Methods of the invention involve the modification of paint colors of images and/or textures, as well as the blending of paint colors between two or more images and/or textures. For example, in one embodiment, pixels of the second texture 1508 are modified using the first texture 1502, where the first texture 1502 is a map of values indicating protection levels for the protected texture 1504 and the second texture 1508 contains accumulated graphical input. A texel of the second texture 1508 may be modified by attenuating its color value according to the protection level in the first texture 1502 corresponding to that texel.

Blending of images and/or textures may be performed using one or more compositing operations. For example, in one embodiment, texels of the second texture 1508 are blended into the protected texture 1504. This may be done by performing a compositing operation, such as an “overlay” operation in RGBA colorspace, between the second texture 1508 and the protected texture 1504.

Because texture is dynamically allocated, a user may seamlessly switch between an object modification mode (for example, a sculpt mode) and a surface paint mode without losing paint information for unaffected surfaces of the virtual object. FIG. 17 is a block diagram 1700 featuring a method of texture painting in which texture space is dynamically allocated following modification of the virtual object. FIG. 17 may represent part or all of a graphics thread for graphically rendering the virtual object. Throughout the process depicted in FIG. 17, the user may apply any number of brush strokes directly onto the three dimensional object in object space using, for example, a haptic interface device. The user may also switch from the painting feature to a sculpting feature, and back again. For example, the method of FIG. 17 may be initiated every time the user enters the painting feature, for example, by clicking an icon or button, or by providing some other signal.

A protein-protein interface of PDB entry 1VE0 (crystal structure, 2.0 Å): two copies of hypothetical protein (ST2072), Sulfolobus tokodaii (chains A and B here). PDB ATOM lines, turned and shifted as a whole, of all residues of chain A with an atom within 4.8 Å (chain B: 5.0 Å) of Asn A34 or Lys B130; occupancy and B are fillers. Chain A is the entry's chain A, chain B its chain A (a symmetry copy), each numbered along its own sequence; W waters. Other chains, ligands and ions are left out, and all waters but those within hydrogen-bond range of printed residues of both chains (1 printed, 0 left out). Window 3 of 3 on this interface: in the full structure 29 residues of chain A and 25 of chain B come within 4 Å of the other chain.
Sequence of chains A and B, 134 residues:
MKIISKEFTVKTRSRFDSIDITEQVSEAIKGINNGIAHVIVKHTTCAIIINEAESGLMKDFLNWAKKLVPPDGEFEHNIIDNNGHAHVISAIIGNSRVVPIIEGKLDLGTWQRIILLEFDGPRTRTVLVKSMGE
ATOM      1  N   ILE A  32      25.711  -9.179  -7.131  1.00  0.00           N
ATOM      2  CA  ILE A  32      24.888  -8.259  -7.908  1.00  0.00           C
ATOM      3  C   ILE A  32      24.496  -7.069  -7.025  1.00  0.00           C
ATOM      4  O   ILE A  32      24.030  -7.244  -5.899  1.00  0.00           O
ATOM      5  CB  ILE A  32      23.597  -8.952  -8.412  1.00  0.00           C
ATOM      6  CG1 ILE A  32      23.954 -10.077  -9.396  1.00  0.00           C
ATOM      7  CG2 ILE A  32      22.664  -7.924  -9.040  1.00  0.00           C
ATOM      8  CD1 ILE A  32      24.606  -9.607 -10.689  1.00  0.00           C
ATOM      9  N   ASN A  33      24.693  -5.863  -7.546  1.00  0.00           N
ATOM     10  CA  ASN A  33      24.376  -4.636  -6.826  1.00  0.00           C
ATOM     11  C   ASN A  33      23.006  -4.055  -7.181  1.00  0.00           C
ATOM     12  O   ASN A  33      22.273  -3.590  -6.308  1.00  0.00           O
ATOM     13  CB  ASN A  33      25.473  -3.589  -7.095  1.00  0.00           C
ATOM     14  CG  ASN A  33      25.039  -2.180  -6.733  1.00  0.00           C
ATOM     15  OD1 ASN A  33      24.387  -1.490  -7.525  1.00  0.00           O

Step 1702 of the painting method illustrated in FIG. 17 allocates texture space for the virtual object according to methods described herein, for example, the texture allocation method depicted in FIG. 3. Step 1704 describes the creation and rendering of blended composite textures for each of a plurality of texture regions, as shown, for example, in FIGS. 7 and 11. Step 1704 may be performed multiple times per second, for example, up to about 40 times per second or more. For more complex virtual objects, step 1704 is performed at a slower rate—for example, from about 10 Hz to about 30 Hz.

Step 1704 of FIG. 17 performs a set of substeps for each of a plurality of texture regions, as indicated at reference 1706. The substeps include updating texture layers according to user brush strokes 1708, combining the texture layers into blended composite textures 1710, binding the composite texture to a graphics application (where the graphics application provides hardware and/or software for display of the virtual object in object space) 1712, and transmitting texture coordinates to the graphics application 1714. After one or more render cycles of step 1704, the method determines in step 1716 whether the user has modified the virtual object such that any surface is destroyed or new surface is created. If not, the creation and rendering of blended composite textures of step 1704 continues. If surface is created or destroyed, the surface mesh for the virtual object is updated according to the user modification. For example, if the user has sculpted the object and has re-entered the painting feature, step 1718 updates the surface mesh by remeshing at least a portion of the virtual object. The mesh generation step may employ a marching cubes algorithm, for example, if the model is a voxel-based model. Then, the method of FIG. 17 proceeds to step 1702, where texture is allocated, for example, according to the method of FIG. 3, which prevents reallocation of texture for surface elements in unmodified jacks. The creation and rendering of blended textures in step 1704 then continues as before.

An embodiment of the painting method of FIG. 17 allows a user to paint with brush strokes whose characteristics are reflected in corresponding scratch textures. For example, each brush stroke may include a falloff region, or transition region, near the edges of the brush stroke such that the paint appears to fade into the background color at the edges of the brush. Each stroke is divided into segments that link positions of a graphical interface device, such as a stylus or other painting tool. The positions are recorded at successive frames as the user moves the graphical interface device in real space, and, preferably, while the user views a graphical rendering of the virtual object in object space. The display may represent the virtual object using a Cartesian coordinate system, or any other coordinate system. Surface elements of the object which fall within a volume of influence of the tool are painted.